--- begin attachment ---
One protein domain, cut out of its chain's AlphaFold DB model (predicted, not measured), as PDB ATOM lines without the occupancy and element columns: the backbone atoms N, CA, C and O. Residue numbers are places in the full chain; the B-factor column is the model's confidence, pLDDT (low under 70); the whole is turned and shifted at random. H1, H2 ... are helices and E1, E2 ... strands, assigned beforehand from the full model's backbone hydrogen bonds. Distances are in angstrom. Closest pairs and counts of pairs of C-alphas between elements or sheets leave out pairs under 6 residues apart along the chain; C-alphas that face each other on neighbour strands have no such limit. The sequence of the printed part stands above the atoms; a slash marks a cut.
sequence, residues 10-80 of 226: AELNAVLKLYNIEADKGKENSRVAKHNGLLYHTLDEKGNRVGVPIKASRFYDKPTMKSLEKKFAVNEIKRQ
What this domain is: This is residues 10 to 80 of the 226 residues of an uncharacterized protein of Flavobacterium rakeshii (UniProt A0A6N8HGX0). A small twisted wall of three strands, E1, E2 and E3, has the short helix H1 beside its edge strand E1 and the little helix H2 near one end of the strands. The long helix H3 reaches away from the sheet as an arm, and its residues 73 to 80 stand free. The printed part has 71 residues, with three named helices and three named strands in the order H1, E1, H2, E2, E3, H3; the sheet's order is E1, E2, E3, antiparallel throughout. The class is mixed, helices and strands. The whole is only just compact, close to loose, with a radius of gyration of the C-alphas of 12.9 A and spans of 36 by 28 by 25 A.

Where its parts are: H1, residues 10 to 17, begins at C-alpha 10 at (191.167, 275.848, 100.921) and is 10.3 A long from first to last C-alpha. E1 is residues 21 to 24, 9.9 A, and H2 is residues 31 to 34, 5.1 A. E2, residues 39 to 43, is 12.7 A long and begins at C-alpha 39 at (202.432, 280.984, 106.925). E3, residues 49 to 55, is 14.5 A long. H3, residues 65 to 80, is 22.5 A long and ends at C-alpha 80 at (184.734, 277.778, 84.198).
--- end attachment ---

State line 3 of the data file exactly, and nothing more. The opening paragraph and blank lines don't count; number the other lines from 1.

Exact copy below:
Where its parts are: H1, residues 10 to 17, begins at C-alpha 10 at (191.167, 275.848, 100.921) and is 10.3 A long from first to last C-alpha. E1 is residues 21 to 24, 9.9 A, and H2 is residues 31 to 34, 5.1 A. E2, residues 39 to 43, is 12.7 A long and begins at C-alpha 39 at (202.432, 280.984, 106.925). E3, residues 49 to 55, is 14.5 A long. H3, residues 65 to 80, is 22.5 A long and ends at C-alpha 80 at (184.734, 277.778, 84.198).